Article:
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Weight gain causes amenorrhea because...?
June 22, 2009 4:45 PM   Subscribe

How does weight gain cause you to stop having your period?

I was on two medications that cause "massive weight gain." I have since come off of them, but in the meantime, I gained about 30 pounds in about three months. As a result, I have not had a period in 90 days or so. I've been to my GP, who ruled out all the thyroid/anemia/bloodwork-related causes. I have been to my gyno, who pretty much just said, "it's the weight gain."

So now that I know the cause, I'd like to know how it works. Why does weight gain or loss cause changes in your period? It's my understanding that I am probably not ovulating, and that's why my period isn't happening, but why does obesity cause anovulation?

And, finally, if I am not ovulating, is there a lesser chance of a horrible, month-long period when it finally does come back? I'm sure hoping so.
posted by starbaby to Health & Fitness (9 answers total) 1 user marked this as a favorite
 
Rapid weight gain produces a lot of stress on your body. Stress hormones can keep you from ovulating.

Or, at least, that's what I'm assuming is happening. IANAD.

Probably not a month-long period, but whenever I missed mine for stress related reasons, it was always accompanied by painful cramps.
posted by dinty_moore at 4:49 PM on June 22, 2009


why does obesity cause anovulation?

Obesity doesn't cause anovulation: lots of people who weigh whatever you do right now have their period every month like clockwork.

It's the sudden change that disrupts the cycle. If you've weighed 300 pounds for years, your reproductive cycle is almost certainly adjusted to that, but if you go from 150 to 180 in a very short time, that can screw the cycle up for a few months.

This is a way in which weight gain has a different effect on ovulation and fertility than weight loss does--many people who are consistently at a low body weight consistently have impaired ovulation and fertility, but to find a comparable group of folks with the same percentages of impaired ovulation and fertility function, you have to go way way way up on the obesity charts to the "super-obese" category.
posted by Sidhedevil at 4:54 PM on June 22, 2009


Ovulation is regulated by hormones. Body fat, either too much or too little, seriously messes with hormonal balance, to the point that both obese and significantly underweight women can experience either irregularity or complete lack of ovulation.

Basically, both under-nutrition and obesity can cause a host of endocrine imbalances, some of which have nothing to do with ovulation, i.e. diabetes, but they can both also cause hypothalamic-pituitary dysfunction, which directly affects estrus.

That isn't the only reason you might experience amenorrhea though. Stress can cause it, even the reputedly "good stress" of regular, strenuous exercise. An old girlfriend of mine ran track, and she could sometimes go for an entire season without having a period. It probably helped that she was also skinny as a rail and so kind of borderline to begin with, but the two things together just shut that down completely.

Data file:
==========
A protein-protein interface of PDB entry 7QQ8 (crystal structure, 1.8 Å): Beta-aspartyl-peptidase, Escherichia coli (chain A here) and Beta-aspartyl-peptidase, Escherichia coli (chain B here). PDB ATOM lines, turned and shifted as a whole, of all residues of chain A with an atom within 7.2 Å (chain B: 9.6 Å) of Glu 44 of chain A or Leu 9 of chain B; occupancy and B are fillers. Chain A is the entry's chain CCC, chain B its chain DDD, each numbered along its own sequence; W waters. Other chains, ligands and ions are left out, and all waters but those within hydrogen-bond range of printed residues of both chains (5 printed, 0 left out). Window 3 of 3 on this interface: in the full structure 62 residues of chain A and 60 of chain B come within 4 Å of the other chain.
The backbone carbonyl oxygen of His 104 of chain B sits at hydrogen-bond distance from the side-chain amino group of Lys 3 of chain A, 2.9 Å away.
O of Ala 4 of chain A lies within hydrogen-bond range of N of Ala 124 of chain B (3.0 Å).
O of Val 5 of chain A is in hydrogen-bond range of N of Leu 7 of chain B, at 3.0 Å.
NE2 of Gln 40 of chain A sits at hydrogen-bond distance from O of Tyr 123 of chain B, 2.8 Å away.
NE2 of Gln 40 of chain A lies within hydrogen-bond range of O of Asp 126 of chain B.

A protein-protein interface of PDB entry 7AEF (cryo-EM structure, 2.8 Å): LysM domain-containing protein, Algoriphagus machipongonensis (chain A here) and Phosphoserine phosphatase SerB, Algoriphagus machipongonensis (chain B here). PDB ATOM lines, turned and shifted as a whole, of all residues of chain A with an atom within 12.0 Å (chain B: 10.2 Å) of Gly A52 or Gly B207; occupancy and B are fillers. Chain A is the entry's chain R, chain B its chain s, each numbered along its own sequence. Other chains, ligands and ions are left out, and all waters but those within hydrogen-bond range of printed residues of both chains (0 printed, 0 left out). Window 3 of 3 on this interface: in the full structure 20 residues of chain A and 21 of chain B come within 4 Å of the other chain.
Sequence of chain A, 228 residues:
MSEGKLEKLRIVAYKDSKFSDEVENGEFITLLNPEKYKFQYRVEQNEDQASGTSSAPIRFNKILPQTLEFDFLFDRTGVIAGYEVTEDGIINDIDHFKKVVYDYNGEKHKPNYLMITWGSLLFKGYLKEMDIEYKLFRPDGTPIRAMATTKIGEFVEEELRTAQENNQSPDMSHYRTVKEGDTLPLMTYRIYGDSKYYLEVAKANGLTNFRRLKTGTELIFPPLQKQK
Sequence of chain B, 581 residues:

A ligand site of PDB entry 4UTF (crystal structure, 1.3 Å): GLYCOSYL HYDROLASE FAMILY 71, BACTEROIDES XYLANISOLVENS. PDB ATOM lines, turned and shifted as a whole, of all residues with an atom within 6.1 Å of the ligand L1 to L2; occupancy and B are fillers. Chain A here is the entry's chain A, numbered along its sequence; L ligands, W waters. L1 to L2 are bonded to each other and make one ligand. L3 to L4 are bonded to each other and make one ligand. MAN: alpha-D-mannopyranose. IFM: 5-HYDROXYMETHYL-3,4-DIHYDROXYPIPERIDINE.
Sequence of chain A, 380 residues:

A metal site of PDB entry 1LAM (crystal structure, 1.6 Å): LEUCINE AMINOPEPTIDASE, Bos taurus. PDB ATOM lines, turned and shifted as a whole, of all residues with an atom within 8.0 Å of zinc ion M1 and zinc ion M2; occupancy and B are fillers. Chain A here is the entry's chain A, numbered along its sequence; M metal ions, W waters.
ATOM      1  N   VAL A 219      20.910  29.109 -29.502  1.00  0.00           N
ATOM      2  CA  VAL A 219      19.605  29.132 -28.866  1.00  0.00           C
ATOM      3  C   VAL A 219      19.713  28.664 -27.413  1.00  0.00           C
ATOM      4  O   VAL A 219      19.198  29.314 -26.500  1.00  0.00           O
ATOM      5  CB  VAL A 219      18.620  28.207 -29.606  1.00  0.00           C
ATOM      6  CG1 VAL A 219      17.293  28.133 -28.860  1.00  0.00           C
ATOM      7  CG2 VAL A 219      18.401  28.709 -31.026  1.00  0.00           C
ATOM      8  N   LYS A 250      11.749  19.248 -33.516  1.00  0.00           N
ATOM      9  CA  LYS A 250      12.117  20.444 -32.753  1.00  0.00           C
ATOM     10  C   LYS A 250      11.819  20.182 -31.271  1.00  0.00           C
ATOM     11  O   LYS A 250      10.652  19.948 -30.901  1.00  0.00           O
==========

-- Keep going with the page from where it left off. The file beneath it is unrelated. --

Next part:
posted by valkyryn at 4:58 PM on June 22, 2009


leptin
posted by NucleophilicAttack at 4:59 PM on June 22, 2009


both obese and significantly underweight women can experience either irregularity or complete lack of ovulation.

This is true, but the levels of obesity that can create that issue aren't the levels of obesity one could get to from a WHO-defined "healthy weight" by gaining 30 pounds.

In this case, it's almost certainly the sudden change, not the OP's particular scale weight.
posted by Sidhedevil at 5:06 PM on June 22, 2009


estrogen, among other things.
posted by sero_venientibus_ossa at 7:26 PM on June 22, 2009


Sidhedevil: I'd probably agree with that assessment, as that comports with my admittedly limited medical knowledge and broader impressions that yes, obese women regularly get pregnant without too much difficulty.

Still, the reason is probably what I outlined above: stressors, including relatively rapid gains of relatively small amounts of weight, can produce amenorrhea and do so in much the same way. But yes, unless the weight gain is really, really big, the situation is likely to resolve itself once the body adjusts to its new status quo.
posted by valkyryn at 7:47 PM on June 22, 2009


As explained by my doctor, fat absorbs estrogen -- so rapidly gaining and losing weight can mess with your hormone balance, and that can mess with your period. Eventually, outside of extreme weights in either direction, things will work themselves back out again.
posted by jacquilynne at 8:07 PM on June 22, 2009


Not so much an ´I know' as, google these terms...
Extra fat causes hormones (estrogen) to go out of wack, hormones out of wack causes anovulation, itś often part of the mechanism causing PCOS, aside from genetic susceptibility etc..
If you google PCOS and losing weight, it might explain why that happens?

(And sorry for weird characters, my computer is stuck on international settings... :P)
posted by Elysum at 5:00 PM on June 23, 2009


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